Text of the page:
We are impoverished.  I mean by this what Johannes Baptist Metz means in his luminous book, Poverty of the Spirit, when he writes, “We are all beggars. We are all members of a species that is not sufficient unto itself. We are all creatures plagued by unending doubts and restless, unsatisfied hearts. Of all creatures, we are the poorest and the most incomplete. Our needs are always beyond our capacities, and we only find ourselves when we lose ourselves.”

We find ourselves as we resign ourselves to God and into the care of others. There are simply things we cannot do for ourselves.  It is a sign of our poverty that others must act for us and on behalf of us.  This poverty is not something of which to be ashamed but it is merely an acknowledgement of our interdependence.  When you are selfless, acting on behalf of others, you find yourself.  This is something of what Jesus must have meant when he taught, “Whoever finds his life will lose it, and whoever loses his life because of me will find it.”  Yes, we are impoverished and need others—and others need us.  In selfless, devotional acts, we redeem our lives and the world.  Our interdependence is a remarkable spiritual truth… and a remarkable, redemptive opportunity.

Our church is at a crossroads as we submit who we are and ourselves and all that we do into the care of others who do not know us nor share our view of the world.  That is okay. That is, as noted above, the condition of humanity.  I pray that we will be given a fair hearing, a just consideration, and that people of humane spirit will link with us in a brilliant, humane and humanist effort to heal the world around us. Whatever decisions get made, however our journey is travelled, our destiny remains unchanged:  we live in this world by God’s grace and we are trekking always and ever toward the Kingdom of light and peace.  May God bless those leaders and decision-makers who have some sway over our immediate circumstances.  May the mission and mandate, as Metz describes being a human, be met in us so that “whatever is true, whatever is honorable, whatever is just, whatever is pure, whatever is lovely, whatever is commendable” would find us ready.  Amen. So be it.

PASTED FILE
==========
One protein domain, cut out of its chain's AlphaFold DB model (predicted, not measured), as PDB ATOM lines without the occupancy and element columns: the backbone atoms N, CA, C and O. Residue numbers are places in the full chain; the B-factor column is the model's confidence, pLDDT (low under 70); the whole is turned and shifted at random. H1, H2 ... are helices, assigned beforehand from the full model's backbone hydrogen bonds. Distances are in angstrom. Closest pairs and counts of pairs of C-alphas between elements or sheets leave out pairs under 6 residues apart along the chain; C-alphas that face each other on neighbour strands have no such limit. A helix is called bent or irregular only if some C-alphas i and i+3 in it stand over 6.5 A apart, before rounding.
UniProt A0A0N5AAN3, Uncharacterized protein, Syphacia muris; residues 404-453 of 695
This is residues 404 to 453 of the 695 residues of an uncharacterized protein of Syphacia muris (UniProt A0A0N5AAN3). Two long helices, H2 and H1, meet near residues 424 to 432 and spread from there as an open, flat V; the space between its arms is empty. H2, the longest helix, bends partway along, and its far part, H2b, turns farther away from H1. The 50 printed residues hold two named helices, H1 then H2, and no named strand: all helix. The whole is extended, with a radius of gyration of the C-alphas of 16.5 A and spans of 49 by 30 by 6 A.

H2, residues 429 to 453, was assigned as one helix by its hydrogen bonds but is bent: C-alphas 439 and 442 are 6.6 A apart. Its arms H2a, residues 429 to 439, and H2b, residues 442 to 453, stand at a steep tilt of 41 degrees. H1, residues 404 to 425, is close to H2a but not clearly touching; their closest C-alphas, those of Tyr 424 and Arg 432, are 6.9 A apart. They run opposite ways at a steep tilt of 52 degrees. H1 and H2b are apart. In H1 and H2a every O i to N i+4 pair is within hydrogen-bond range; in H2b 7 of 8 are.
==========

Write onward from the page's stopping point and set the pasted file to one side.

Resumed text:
Dancing Baptists, Worship July 12th

Parking_Lot_concert_2015

Parking Lot Concert A Success!

Saturday, July 11th, the Riverside Choir led by Lauren White and accompanied by Kevin Twine on piano, Anthony Maimer on bass and Dominic Taylor on drums, filled our parking lot with praise and music.  DJ Chris Barnett filled in the spaces and transitioned to upbeat and groovy tunes.  Darrell Burnette deserves a special shout out for his organization and logistical support of this wonderful afternoon. And to all our volunteers, thank you!  We enjoyed meeting neighbors and taking the joy from inside our church to the outside.  Keep your eyes open for another event sometime in the Fall…

Worship tomorrow, July 12th at 10 a.m. will feature our choir and Pastor Bledsoe will be preaching from the lectionary reading from Ephesians chapter one where we are told that we are chosen.  This idea of “election” or being chosen is a strong theme in the bible but also a difficult idea in 2015.  We hope you’ll join us for deeply gratifying worship–worship that connects emotionally and intellectually.  ~ See you Sunday.

Sometimes people can’t figure out Baptists (well, who can?) But one way to distinguish say, arch-conservative Southern Baptists from us progressive Baptists who believe in soul freedom, ordination of women and ecumenical relations is by dancing. We’re the dancing Baptists.  LOL  For an example, see the movie below of Riversiders groovin’ to the music.

parkinglotdance